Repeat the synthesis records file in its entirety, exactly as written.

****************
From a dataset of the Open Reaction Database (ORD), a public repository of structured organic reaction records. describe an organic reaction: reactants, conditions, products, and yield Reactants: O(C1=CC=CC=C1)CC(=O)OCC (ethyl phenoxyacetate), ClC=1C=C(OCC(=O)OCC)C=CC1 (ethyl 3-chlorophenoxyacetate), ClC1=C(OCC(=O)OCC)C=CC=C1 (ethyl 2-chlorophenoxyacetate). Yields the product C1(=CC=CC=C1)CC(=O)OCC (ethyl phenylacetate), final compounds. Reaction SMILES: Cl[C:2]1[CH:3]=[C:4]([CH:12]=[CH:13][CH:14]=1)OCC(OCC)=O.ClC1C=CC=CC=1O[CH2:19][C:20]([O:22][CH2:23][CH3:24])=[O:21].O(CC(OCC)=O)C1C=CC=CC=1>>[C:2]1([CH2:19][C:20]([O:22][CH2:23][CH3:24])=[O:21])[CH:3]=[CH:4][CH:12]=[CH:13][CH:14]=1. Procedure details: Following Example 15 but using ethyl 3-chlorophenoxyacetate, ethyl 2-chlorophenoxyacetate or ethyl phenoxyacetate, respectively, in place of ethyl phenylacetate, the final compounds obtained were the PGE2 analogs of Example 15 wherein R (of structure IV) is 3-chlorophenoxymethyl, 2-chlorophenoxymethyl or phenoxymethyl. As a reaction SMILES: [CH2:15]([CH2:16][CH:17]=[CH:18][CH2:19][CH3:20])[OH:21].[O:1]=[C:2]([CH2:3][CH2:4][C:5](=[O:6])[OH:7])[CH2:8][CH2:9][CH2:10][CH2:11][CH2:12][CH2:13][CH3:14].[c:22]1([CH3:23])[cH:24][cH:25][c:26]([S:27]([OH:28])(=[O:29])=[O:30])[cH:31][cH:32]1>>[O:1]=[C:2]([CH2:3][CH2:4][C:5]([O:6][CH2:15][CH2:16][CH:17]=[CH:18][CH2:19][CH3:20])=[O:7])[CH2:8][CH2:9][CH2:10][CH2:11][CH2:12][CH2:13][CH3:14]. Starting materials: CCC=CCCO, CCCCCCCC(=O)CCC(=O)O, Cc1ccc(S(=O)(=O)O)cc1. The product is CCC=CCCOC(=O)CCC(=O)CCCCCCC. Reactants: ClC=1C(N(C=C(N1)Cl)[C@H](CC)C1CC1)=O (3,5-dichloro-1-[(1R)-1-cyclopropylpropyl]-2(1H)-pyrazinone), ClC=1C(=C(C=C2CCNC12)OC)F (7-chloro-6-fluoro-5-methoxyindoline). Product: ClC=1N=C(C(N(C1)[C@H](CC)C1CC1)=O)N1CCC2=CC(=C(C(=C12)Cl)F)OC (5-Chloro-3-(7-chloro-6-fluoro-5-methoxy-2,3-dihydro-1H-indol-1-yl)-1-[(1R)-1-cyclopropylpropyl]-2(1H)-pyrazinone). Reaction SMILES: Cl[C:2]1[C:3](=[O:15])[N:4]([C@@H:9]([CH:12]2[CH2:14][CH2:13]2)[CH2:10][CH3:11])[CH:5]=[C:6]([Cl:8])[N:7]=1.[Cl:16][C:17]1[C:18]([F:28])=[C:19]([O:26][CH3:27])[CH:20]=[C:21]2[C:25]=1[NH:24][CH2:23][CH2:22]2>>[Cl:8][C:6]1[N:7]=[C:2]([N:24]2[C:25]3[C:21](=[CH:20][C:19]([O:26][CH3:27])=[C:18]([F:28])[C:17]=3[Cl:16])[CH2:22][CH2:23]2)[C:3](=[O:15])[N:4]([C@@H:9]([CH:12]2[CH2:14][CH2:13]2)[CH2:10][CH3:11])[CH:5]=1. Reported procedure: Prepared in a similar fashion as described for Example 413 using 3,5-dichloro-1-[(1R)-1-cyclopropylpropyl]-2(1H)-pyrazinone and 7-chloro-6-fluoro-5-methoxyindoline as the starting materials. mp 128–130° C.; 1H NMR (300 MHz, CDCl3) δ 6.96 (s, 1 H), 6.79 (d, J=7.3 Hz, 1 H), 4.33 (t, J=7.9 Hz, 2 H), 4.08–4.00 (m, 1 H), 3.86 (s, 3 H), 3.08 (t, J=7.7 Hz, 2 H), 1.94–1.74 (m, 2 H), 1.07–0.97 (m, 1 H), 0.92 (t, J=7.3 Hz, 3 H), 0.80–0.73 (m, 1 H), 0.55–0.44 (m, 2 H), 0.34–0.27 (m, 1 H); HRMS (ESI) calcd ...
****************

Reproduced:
From a dataset of the Open Reaction Database (ORD), a public repository of structured organic reaction records. describe an organic reaction: reactants, conditions, products, and yield Reactants: O(C1=CC=CC=C1)CC(=O)OCC (ethyl phenoxyacetate), ClC=1C=C(OCC(=O)OCC)C=CC1 (ethyl 3-chlorophenoxyacetate), ClC1=C(OCC(=O)OCC)C=CC=C1 (ethyl 2-chlorophenoxyacetate). Yields the product C1(=CC=CC=C1)CC(=O)OCC (ethyl phenylacetate), final compounds. Reaction SMILES: Cl[C:2]1[CH:3]=[C:4]([CH:12]=[CH:13][CH:14]=1)OCC(OCC)=O.ClC1C=CC=CC=1O[CH2:19][C:20]([O:22][CH2:23][CH3:24])=[O:21].O(CC(OCC)=O)C1C=CC=CC=1>>[C:2]1([CH2:19][C:20]([O:22][CH2:23][CH3:24])=[O:21])[CH:3]=[CH:4][CH:12]=[CH:13][CH:14]=1. Procedure details: Following Example 15 but using ethyl 3-chlorophenoxyacetate, ethyl 2-chlorophenoxyacetate or ethyl phenoxyacetate, respectively, in place of ethyl phenylacetate, the final compounds obtained were the PGE2 analogs of Example 15 wherein R (of structure IV) is 3-chlorophenoxymethyl, 2-chlorophenoxymethyl or phenoxymethyl. As a reaction SMILES: [CH2:15]([CH2:16][CH:17]=[CH:18][CH2:19][CH3:20])[OH:21].[O:1]=[C:2]([CH2:3][CH2:4][C:5](=[O:6])[OH:7])[CH2:8][CH2:9][CH2:10][CH2:11][CH2:12][CH2:13][CH3:14].[c:22]1([CH3:23])[cH:24][cH:25][c:26]([S:27]([OH:28])(=[O:29])=[O:30])[cH:31][cH:32]1>>[O:1]=[C:2]([CH2:3][CH2:4][C:5]([O:6][CH2:15][CH2:16][CH:17]=[CH:18][CH2:19][CH3:20])=[O:7])[CH2:8][CH2:9][CH2:10][CH2:11][CH2:12][CH2:13][CH3:14]. Starting materials: CCC=CCCO, CCCCCCCC(=O)CCC(=O)O, Cc1ccc(S(=O)(=O)O)cc1. The product is CCC=CCCOC(=O)CCC(=O)CCCCCCC. Reactants: ClC=1C(N(C=C(N1)Cl)[C@H](CC)C1CC1)=O (3,5-dichloro-1-[(1R)-1-cyclopropylpropyl]-2(1H)-pyrazinone), ClC=1C(=C(C=C2CCNC12)OC)F (7-chloro-6-fluoro-5-methoxyindoline). Product: ClC=1N=C(C(N(C1)[C@H](CC)C1CC1)=O)N1CCC2=CC(=C(C(=C12)Cl)F)OC (5-Chloro-3-(7-chloro-6-fluoro-5-methoxy-2,3-dihydro-1H-indol-1-yl)-1-[(1R)-1-cyclopropylpropyl]-2(1H)-pyrazinone). Reaction SMILES: Cl[C:2]1[C:3](=[O:15])[N:4]([C@@H:9]([CH:12]2[CH2:14][CH2:13]2)[CH2:10][CH3:11])[CH:5]=[C:6]([Cl:8])[N:7]=1.[Cl:16][C:17]1[C:18]([F:28])=[C:19]([O:26][CH3:27])[CH:20]=[C:21]2[C:25]=1[NH:24][CH2:23][CH2:22]2>>[Cl:8][C:6]1[N:7]=[C:2]([N:24]2[C:25]3[C:21](=[CH:20][C:19]([O:26][CH3:27])=[C:18]([F:28])[C:17]=3[Cl:16])[CH2:22][CH2:23]2)[C:3](=[O:15])[N:4]([C@@H:9]([CH:12]2[CH2:14][CH2:13]2)[CH2:10][CH3:11])[CH:5]=1. Reported procedure: Prepared in a similar fashion as described for Example 413 using 3,5-dichloro-1-[(1R)-1-cyclopropylpropyl]-2(1H)-pyrazinone and 7-chloro-6-fluoro-5-methoxyindoline as the starting materials. mp 128–130° C.; 1H NMR (300 MHz, CDCl3) δ 6.96 (s, 1 H), 6.79 (d, J=7.3 Hz, 1 H), 4.33 (t, J=7.9 Hz, 2 H), 4.08–4.00 (m, 1 H), 3.86 (s, 3 H), 3.08 (t, J=7.7 Hz, 2 H), 1.94–1.74 (m, 2 H), 1.07–0.97 (m, 1 H), 0.92 (t, J=7.3 Hz, 3 H), 0.80–0.73 (m, 1 H), 0.55–0.44 (m, 2 H), 0.34–0.27 (m, 1 H); HRMS (ESI) calcd ...